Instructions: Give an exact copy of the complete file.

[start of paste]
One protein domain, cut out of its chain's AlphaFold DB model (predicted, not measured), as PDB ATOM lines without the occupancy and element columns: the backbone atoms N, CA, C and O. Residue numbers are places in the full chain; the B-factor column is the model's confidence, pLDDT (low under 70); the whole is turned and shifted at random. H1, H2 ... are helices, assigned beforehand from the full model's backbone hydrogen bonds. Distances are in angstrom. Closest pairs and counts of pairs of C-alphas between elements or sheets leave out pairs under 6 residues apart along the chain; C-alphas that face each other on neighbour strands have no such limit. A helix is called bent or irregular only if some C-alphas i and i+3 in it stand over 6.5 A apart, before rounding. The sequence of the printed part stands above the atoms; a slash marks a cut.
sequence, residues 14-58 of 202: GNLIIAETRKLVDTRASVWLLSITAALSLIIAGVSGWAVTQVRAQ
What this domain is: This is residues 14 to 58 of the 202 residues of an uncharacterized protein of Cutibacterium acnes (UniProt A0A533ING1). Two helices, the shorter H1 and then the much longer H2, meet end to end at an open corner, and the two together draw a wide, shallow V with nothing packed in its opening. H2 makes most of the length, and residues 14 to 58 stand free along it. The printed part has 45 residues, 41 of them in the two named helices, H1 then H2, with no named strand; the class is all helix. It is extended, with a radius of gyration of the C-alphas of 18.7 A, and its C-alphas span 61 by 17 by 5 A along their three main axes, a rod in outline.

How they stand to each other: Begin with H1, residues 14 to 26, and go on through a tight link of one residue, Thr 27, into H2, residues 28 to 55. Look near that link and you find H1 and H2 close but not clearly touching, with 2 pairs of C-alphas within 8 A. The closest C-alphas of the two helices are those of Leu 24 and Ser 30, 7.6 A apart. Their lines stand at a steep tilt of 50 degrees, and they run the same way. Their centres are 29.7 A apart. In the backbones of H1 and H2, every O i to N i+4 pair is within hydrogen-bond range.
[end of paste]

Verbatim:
One protein domain, cut out of its chain's AlphaFold DB model (predicted, not measured), as PDB ATOM lines without the occupancy and element columns: the backbone atoms N, CA, C and O. Residue numbers are places in the full chain; the B-factor column is the model's confidence, pLDDT (low under 70); the whole is turned and shifted at random. H1, H2 ... are helices, assigned beforehand from the full model's backbone hydrogen bonds. Distances are in angstrom. Closest pairs and counts of pairs of C-alphas between elements or sheets leave out pairs under 6 residues apart along the chain; C-alphas that face each other on neighbour strands have no such limit. A helix is called bent or irregular only if some C-alphas i and i+3 in it stand over 6.5 A apart, before rounding. The sequence of the printed part stands above the atoms; a slash marks a cut.
sequence, residues 14-58 of 202: GNLIIAETRKLVDTRASVWLLSITAALSLIIAGVSGWAVTQVRAQ
What this domain is: This is residues 14 to 58 of the 202 residues of an uncharacterized protein of Cutibacterium acnes (UniProt A0A533ING1). Two helices, the shorter H1 and then the much longer H2, meet end to end at an open corner, and the two together draw a wide, shallow V with nothing packed in its opening. H2 makes most of the length, and residues 14 to 58 stand free along it. The printed part has 45 residues, 41 of them in the two named helices, H1 then H2, with no named strand; the class is all helix. It is extended, with a radius of gyration of the C-alphas of 18.7 A, and its C-alphas span 61 by 17 by 5 A along their three main axes, a rod in outline.

How they stand to each other: Begin with H1, residues 14 to 26, and go on through a tight link of one residue, Thr 27, into H2, residues 28 to 55. Look near that link and you find H1 and H2 close but not clearly touching, with 2 pairs of C-alphas within 8 A. The closest C-alphas of the two helices are those of Leu 24 and Ser 30, 7.6 A apart. Their lines stand at a steep tilt of 50 degrees, and they run the same way. Their centres are 29.7 A apart. In the backbones of H1 and H2, every O i to N i+4 pair is within hydrogen-bond range.